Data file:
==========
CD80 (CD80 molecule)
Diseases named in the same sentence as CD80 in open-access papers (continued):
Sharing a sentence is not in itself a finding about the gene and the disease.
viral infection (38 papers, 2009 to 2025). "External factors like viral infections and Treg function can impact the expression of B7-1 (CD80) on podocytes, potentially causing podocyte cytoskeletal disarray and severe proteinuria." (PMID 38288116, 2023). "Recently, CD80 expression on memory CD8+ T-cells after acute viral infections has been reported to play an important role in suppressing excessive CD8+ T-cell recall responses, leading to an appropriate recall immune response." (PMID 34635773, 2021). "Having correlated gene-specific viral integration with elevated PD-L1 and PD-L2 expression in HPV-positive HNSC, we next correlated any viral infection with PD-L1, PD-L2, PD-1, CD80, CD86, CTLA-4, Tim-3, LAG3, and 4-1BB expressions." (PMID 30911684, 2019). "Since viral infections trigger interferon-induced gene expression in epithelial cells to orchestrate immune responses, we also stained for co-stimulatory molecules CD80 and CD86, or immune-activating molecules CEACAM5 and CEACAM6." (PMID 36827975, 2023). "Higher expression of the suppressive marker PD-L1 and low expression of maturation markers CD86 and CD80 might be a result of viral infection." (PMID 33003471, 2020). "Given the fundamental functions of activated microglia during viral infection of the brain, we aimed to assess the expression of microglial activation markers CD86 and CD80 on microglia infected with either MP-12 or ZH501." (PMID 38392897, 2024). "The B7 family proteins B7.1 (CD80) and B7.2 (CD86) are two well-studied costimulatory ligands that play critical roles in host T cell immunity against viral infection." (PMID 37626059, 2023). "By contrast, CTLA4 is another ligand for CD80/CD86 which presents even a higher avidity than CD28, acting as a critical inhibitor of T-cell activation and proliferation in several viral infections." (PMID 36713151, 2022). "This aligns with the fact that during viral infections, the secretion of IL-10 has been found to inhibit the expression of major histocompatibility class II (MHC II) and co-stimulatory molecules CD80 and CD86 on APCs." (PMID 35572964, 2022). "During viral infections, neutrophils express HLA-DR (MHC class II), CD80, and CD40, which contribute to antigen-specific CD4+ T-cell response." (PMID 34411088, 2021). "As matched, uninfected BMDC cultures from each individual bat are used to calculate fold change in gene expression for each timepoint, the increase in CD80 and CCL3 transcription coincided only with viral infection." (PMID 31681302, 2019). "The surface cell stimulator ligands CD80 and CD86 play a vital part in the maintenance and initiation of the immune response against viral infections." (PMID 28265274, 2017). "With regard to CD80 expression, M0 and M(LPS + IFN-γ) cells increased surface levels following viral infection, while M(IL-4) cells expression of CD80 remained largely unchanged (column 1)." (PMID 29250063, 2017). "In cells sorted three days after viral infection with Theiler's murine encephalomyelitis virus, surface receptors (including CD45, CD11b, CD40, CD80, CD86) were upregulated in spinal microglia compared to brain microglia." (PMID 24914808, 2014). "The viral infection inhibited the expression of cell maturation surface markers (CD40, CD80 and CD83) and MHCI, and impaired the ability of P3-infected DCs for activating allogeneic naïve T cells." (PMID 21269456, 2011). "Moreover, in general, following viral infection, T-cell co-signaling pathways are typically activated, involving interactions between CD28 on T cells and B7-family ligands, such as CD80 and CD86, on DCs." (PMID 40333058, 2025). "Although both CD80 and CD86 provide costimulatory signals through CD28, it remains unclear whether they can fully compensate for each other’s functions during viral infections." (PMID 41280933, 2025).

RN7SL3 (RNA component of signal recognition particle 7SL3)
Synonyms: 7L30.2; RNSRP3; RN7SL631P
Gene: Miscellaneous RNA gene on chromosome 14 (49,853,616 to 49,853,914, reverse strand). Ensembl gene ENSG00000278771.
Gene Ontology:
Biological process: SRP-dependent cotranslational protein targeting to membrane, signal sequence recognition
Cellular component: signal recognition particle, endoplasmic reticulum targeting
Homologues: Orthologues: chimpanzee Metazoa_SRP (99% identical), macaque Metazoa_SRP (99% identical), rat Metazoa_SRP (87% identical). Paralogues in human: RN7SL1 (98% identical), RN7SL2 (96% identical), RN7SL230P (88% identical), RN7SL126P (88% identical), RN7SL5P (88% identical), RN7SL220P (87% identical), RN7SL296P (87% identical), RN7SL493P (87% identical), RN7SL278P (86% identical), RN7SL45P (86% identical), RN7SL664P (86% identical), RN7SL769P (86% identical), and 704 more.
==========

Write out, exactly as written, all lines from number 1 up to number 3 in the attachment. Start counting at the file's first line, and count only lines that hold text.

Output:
CD80 (CD80 molecule)
Diseases named in the same sentence as CD80 in open-access papers (continued):
Sharing a sentence is not in itself a finding about the gene and the disease.